“We hope to meet with Tomas soon to help develop a long-range plan for protecting the migration corridors of manatees in West Africa,” said Tripp. “These two rescue events in Senegal highlight the critical importance of our Emergency Rescue Fund, and we want to say thank you to those people who have donated. It is crucial that we have funds available, so we can respond to calls for help from anywhere in the world. None of our work would be possible without our generous supporters.”
Approximately 100 divers collected 534 Indo-Pacific red lionfish during the first tournament dedicated to reducing the population of the invasive species in the Florida Keys waters.
The September 11 tournament in Key Largo, organized by REEF and the Florida Keys National Marine Sanctuary, is the first of three Keys-based lionfish roundups. The event attracted 27 teams which competed for cash and prizes to collect the most, largest and smallest lionfish.
The winning team captured 111 lionfish during the single day event. The largest lionfish caught measured in at just under 11 inches, and the smallest at less than two inches. Lionfish can grow to lengths of over 18 inches in western Atlantic waters where they are not native.
“The sanctuary is thrilled by the response from the dive community,” said Sanctuary Superintendent Sean Morton. “The volume of fish caught during this single day event demonstrates that dedicated diver removal efforts can be effective at helping keep this invasive at bay.”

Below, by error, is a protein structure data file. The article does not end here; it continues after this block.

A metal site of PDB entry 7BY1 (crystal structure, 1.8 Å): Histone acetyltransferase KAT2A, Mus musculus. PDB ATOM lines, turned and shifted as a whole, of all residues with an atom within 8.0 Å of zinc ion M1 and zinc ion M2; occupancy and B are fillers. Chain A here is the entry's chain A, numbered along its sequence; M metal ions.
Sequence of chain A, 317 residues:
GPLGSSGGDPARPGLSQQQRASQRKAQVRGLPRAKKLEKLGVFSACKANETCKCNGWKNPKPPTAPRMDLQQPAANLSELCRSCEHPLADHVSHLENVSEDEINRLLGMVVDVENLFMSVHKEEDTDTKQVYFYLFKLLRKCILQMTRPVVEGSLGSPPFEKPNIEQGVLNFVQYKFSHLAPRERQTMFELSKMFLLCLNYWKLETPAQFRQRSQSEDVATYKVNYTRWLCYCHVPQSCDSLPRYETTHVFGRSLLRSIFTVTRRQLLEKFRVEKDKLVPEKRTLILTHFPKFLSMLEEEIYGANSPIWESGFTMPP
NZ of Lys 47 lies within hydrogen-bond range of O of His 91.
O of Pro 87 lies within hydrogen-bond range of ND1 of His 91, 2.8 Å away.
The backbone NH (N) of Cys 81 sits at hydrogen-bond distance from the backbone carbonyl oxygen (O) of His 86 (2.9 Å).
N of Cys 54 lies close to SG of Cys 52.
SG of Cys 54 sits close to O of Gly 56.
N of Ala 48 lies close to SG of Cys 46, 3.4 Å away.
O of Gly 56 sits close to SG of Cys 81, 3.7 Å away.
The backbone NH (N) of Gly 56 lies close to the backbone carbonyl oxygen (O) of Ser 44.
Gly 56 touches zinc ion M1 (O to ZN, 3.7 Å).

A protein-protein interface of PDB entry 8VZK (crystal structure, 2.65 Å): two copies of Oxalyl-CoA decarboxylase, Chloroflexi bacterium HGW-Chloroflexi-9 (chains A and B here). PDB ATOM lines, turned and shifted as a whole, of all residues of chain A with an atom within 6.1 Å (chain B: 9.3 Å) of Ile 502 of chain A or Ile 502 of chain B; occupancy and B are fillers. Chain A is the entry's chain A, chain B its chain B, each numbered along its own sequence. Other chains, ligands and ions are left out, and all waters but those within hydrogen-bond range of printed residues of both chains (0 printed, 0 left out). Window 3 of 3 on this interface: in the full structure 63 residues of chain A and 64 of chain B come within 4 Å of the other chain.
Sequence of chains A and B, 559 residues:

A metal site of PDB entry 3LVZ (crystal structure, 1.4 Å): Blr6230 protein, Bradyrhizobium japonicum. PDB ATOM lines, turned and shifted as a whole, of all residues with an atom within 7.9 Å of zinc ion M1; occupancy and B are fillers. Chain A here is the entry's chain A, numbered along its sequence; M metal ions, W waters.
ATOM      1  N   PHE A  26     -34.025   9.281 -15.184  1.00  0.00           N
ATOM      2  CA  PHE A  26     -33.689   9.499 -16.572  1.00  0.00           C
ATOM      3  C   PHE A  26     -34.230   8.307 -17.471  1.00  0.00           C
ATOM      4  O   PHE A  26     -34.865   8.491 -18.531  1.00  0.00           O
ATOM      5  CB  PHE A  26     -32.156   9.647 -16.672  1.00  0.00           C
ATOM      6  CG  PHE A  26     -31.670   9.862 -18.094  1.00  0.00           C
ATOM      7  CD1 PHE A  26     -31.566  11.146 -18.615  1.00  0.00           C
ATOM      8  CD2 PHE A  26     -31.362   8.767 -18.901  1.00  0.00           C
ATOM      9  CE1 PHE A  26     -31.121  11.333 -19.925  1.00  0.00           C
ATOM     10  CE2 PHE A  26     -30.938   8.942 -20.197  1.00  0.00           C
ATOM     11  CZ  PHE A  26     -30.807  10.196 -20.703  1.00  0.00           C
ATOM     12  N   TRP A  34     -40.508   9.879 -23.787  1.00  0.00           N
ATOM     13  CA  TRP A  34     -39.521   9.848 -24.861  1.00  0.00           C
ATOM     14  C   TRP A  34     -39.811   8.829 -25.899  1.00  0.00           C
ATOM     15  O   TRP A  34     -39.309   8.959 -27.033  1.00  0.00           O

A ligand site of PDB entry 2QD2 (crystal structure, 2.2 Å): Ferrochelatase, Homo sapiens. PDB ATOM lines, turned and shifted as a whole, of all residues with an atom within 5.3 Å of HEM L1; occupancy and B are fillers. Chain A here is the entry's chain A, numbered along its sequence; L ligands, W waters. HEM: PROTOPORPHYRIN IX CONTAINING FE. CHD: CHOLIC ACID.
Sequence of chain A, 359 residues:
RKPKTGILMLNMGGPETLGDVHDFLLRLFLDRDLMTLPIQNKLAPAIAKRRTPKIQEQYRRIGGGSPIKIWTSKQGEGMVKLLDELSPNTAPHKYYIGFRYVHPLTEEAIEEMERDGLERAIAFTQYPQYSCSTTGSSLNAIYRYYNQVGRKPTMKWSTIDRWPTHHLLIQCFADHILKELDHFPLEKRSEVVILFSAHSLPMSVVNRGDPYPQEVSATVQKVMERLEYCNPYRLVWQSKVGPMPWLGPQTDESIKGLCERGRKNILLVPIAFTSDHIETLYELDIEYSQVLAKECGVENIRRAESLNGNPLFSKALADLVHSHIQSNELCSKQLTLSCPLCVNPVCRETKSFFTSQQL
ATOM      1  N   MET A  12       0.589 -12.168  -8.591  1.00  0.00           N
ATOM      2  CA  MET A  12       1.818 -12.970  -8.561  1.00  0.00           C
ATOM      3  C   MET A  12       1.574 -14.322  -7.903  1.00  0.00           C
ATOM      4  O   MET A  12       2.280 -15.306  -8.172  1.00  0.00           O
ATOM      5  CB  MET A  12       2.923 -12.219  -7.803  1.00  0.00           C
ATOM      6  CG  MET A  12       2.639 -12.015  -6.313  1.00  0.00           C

Team “Raaw Talent,” from the Upper Keys and led by Captain Al Wilson, captured 111 lionfish and the grand prize of $1,000 for most lionfish. The “Lion Killers” of Islamorada and Marathon netted the largest lionfish, along with $500. And with the capture of the smallest lionfish, team “Full Circle from Key Dives” also caught themselves $500.
Both teams “Raaw Talent” and “Full Circle” had been through REEF’s educational workshops on lionfish safety and handling and have been very active in reporting sightings to REEF and capturing lionfish for research purposes. These lionfish derbies are great events to reward those already involved in REEF’s lionfish control programs and to recruit more people to become active in lionfish control.
“The community participation in this event surpassed even our most generous expectations”, said REEF Director of Operations, Lad Akins. “Everyone came together for a great event, including sponsors, volunteers, organizers, and of course, the lionfish hunters. Even those who brought in a single fish contributed to the protection of our native marine life and deserve our thanks.”
Divers and snorkelers interested in participating for the remaining 2010 Keys lionfish tournaments may register online at www.reef.org/lionfish/derbies.
The second lionfish derby will be held October 16 at Keys Fisheries Market and Marina in Marathon, FL. The third derby will be held November 13 at Hurricane Hole Marina, in Key West, FL. A $100 registration fee provides each team with a pair of puncture resistant gloves — important protection from lionfish spines — and two tickets to the tournament banquet.
For complete results and derby information go to www.REEF.org/lionfish